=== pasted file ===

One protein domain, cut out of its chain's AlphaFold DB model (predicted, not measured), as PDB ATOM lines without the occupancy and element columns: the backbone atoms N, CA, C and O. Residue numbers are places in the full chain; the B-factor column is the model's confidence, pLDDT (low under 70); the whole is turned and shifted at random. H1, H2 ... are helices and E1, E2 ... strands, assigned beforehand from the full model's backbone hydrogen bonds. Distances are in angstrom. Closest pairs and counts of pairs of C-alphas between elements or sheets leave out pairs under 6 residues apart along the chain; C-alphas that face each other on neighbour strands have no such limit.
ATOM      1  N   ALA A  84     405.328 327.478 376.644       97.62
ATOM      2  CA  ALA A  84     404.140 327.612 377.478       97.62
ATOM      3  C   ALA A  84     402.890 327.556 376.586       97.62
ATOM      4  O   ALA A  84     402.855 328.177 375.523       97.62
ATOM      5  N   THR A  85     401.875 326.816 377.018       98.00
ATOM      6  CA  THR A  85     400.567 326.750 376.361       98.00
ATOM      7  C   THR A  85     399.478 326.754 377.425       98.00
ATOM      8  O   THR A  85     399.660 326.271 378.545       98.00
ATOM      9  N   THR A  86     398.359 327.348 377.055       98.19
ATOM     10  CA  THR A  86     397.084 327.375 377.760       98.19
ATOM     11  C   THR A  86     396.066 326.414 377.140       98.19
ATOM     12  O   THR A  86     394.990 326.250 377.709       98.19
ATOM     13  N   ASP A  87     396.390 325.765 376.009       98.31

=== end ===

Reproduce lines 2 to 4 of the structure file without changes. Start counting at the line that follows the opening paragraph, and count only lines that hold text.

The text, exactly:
ATOM      2  CA  ALA A  84     404.140 327.612 377.478       97.62
ATOM      3  C   ALA A  84     402.890 327.556 376.586       97.62
ATOM      4  O   ALA A  84     402.855 328.177 375.523       97.62